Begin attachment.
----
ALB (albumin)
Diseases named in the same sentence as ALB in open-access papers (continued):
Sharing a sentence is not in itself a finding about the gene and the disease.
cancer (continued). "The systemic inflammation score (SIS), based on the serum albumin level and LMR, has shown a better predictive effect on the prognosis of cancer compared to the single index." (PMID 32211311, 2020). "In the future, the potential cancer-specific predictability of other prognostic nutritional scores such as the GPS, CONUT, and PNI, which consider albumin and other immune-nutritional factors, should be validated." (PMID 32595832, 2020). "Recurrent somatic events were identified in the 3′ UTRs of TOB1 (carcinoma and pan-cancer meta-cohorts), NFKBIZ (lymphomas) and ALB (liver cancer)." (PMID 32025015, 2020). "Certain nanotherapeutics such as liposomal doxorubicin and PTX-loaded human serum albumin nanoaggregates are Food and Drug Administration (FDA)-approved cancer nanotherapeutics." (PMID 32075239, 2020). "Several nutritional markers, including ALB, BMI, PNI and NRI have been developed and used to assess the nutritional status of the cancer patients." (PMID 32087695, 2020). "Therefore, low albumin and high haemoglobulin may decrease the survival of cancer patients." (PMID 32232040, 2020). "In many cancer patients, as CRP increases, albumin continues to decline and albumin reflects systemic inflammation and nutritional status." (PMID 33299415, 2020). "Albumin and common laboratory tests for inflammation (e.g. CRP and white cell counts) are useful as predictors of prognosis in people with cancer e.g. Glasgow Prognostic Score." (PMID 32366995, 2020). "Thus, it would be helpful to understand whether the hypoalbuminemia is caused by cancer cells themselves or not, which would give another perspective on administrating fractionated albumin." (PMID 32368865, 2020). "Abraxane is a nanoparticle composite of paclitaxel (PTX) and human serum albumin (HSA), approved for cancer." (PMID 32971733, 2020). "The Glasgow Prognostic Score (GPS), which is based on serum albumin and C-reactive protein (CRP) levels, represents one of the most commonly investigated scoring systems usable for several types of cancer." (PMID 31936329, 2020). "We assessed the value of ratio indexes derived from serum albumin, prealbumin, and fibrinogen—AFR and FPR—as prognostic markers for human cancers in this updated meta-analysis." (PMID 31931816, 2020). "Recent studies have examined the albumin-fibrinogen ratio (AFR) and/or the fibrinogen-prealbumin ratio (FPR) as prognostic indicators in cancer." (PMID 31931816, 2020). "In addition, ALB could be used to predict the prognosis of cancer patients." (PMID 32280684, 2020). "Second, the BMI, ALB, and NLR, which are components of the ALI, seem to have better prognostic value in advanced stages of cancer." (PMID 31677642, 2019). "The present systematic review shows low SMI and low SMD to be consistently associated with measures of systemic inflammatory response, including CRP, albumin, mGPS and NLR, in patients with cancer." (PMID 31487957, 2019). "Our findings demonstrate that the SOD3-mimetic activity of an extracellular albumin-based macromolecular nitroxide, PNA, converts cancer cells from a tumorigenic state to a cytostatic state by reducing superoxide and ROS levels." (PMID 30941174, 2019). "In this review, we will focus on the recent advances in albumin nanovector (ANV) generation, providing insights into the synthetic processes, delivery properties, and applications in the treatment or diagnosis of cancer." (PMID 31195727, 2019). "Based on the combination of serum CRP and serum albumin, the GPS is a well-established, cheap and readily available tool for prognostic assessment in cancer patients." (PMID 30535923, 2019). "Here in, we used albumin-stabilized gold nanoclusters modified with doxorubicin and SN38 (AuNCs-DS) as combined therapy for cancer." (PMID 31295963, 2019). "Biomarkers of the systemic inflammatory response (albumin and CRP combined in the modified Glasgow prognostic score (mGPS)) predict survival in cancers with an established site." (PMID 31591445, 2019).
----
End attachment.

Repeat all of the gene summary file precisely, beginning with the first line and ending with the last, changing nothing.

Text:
ALB (albumin)
Diseases named in the same sentence as ALB in open-access papers (continued):
Sharing a sentence is not in itself a finding about the gene and the disease.
cancer (continued). "The systemic inflammation score (SIS), based on the serum albumin level and LMR, has shown a better predictive effect on the prognosis of cancer compared to the single index." (PMID 32211311, 2020). "In the future, the potential cancer-specific predictability of other prognostic nutritional scores such as the GPS, CONUT, and PNI, which consider albumin and other immune-nutritional factors, should be validated." (PMID 32595832, 2020). "Recurrent somatic events were identified in the 3′ UTRs of TOB1 (carcinoma and pan-cancer meta-cohorts), NFKBIZ (lymphomas) and ALB (liver cancer)." (PMID 32025015, 2020). "Certain nanotherapeutics such as liposomal doxorubicin and PTX-loaded human serum albumin nanoaggregates are Food and Drug Administration (FDA)-approved cancer nanotherapeutics." (PMID 32075239, 2020). "Several nutritional markers, including ALB, BMI, PNI and NRI have been developed and used to assess the nutritional status of the cancer patients." (PMID 32087695, 2020). "Therefore, low albumin and high haemoglobulin may decrease the survival of cancer patients." (PMID 32232040, 2020). "In many cancer patients, as CRP increases, albumin continues to decline and albumin reflects systemic inflammation and nutritional status." (PMID 33299415, 2020). "Albumin and common laboratory tests for inflammation (e.g. CRP and white cell counts) are useful as predictors of prognosis in people with cancer e.g. Glasgow Prognostic Score." (PMID 32366995, 2020). "Thus, it would be helpful to understand whether the hypoalbuminemia is caused by cancer cells themselves or not, which would give another perspective on administrating fractionated albumin." (PMID 32368865, 2020). "Abraxane is a nanoparticle composite of paclitaxel (PTX) and human serum albumin (HSA), approved for cancer." (PMID 32971733, 2020). "The Glasgow Prognostic Score (GPS), which is based on serum albumin and C-reactive protein (CRP) levels, represents one of the most commonly investigated scoring systems usable for several types of cancer." (PMID 31936329, 2020). "We assessed the value of ratio indexes derived from serum albumin, prealbumin, and fibrinogen—AFR and FPR—as prognostic markers for human cancers in this updated meta-analysis." (PMID 31931816, 2020). "Recent studies have examined the albumin-fibrinogen ratio (AFR) and/or the fibrinogen-prealbumin ratio (FPR) as prognostic indicators in cancer." (PMID 31931816, 2020). "In addition, ALB could be used to predict the prognosis of cancer patients." (PMID 32280684, 2020). "Second, the BMI, ALB, and NLR, which are components of the ALI, seem to have better prognostic value in advanced stages of cancer." (PMID 31677642, 2019). "The present systematic review shows low SMI and low SMD to be consistently associated with measures of systemic inflammatory response, including CRP, albumin, mGPS and NLR, in patients with cancer." (PMID 31487957, 2019). "Our findings demonstrate that the SOD3-mimetic activity of an extracellular albumin-based macromolecular nitroxide, PNA, converts cancer cells from a tumorigenic state to a cytostatic state by reducing superoxide and ROS levels." (PMID 30941174, 2019). "In this review, we will focus on the recent advances in albumin nanovector (ANV) generation, providing insights into the synthetic processes, delivery properties, and applications in the treatment or diagnosis of cancer." (PMID 31195727, 2019). "Based on the combination of serum CRP and serum albumin, the GPS is a well-established, cheap and readily available tool for prognostic assessment in cancer patients." (PMID 30535923, 2019). "Here in, we used albumin-stabilized gold nanoclusters modified with doxorubicin and SN38 (AuNCs-DS) as combined therapy for cancer." (PMID 31295963, 2019). "Biomarkers of the systemic inflammatory response (albumin and CRP combined in the modified Glasgow prognostic score (mGPS)) predict survival in cancers with an established site." (PMID 31591445, 2019).